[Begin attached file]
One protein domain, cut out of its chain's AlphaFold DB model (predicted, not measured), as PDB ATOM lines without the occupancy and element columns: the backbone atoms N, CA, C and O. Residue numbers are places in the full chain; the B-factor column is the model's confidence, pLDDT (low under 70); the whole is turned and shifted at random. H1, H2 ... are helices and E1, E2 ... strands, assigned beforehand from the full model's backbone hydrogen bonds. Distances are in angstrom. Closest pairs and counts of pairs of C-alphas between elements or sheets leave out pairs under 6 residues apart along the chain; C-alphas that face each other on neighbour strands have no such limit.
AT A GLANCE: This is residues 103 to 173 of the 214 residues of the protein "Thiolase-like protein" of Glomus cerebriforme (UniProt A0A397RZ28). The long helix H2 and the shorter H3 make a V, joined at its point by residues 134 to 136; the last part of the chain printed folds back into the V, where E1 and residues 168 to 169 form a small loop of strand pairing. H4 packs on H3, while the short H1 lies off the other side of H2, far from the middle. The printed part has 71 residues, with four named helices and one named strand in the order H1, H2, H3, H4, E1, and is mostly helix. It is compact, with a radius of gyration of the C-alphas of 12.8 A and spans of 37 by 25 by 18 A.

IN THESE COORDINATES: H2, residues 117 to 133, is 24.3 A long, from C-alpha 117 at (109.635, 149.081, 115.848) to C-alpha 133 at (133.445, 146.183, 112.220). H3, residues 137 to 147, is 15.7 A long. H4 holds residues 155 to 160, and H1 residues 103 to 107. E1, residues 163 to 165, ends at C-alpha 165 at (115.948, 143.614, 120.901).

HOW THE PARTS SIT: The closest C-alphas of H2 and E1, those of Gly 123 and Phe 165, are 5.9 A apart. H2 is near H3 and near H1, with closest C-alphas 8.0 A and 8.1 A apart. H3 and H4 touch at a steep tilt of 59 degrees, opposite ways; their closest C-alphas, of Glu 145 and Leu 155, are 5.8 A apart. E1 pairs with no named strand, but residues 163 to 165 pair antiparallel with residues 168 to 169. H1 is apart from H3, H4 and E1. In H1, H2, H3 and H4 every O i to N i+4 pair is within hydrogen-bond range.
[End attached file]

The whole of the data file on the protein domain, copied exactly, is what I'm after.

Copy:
One protein domain, cut out of its chain's AlphaFold DB model (predicted, not measured), as PDB ATOM lines without the occupancy and element columns: the backbone atoms N, CA, C and O. Residue numbers are places in the full chain; the B-factor column is the model's confidence, pLDDT (low under 70); the whole is turned and shifted at random. H1, H2 ... are helices and E1, E2 ... strands, assigned beforehand from the full model's backbone hydrogen bonds. Distances are in angstrom. Closest pairs and counts of pairs of C-alphas between elements or sheets leave out pairs under 6 residues apart along the chain; C-alphas that face each other on neighbour strands have no such limit.
AT A GLANCE: This is residues 103 to 173 of the 214 residues of the protein "Thiolase-like protein" of Glomus cerebriforme (UniProt A0A397RZ28). The long helix H2 and the shorter H3 make a V, joined at its point by residues 134 to 136; the last part of the chain printed folds back into the V, where E1 and residues 168 to 169 form a small loop of strand pairing. H4 packs on H3, while the short H1 lies off the other side of H2, far from the middle. The printed part has 71 residues, with four named helices and one named strand in the order H1, H2, H3, H4, E1, and is mostly helix. It is compact, with a radius of gyration of the C-alphas of 12.8 A and spans of 37 by 25 by 18 A.

IN THESE COORDINATES: H2, residues 117 to 133, is 24.3 A long, from C-alpha 117 at (109.635, 149.081, 115.848) to C-alpha 133 at (133.445, 146.183, 112.220). H3, residues 137 to 147, is 15.7 A long. H4 holds residues 155 to 160, and H1 residues 103 to 107. E1, residues 163 to 165, ends at C-alpha 165 at (115.948, 143.614, 120.901).

HOW THE PARTS SIT: The closest C-alphas of H2 and E1, those of Gly 123 and Phe 165, are 5.9 A apart. H2 is near H3 and near H1, with closest C-alphas 8.0 A and 8.1 A apart. H3 and H4 touch at a steep tilt of 59 degrees, opposite ways; their closest C-alphas, of Glu 145 and Leu 155, are 5.8 A apart. E1 pairs with no named strand, but residues 163 to 165 pair antiparallel with residues 168 to 169. H1 is apart from H3, H4 and E1. In H1, H2, H3 and H4 every O i to N i+4 pair is within hydrogen-bond range.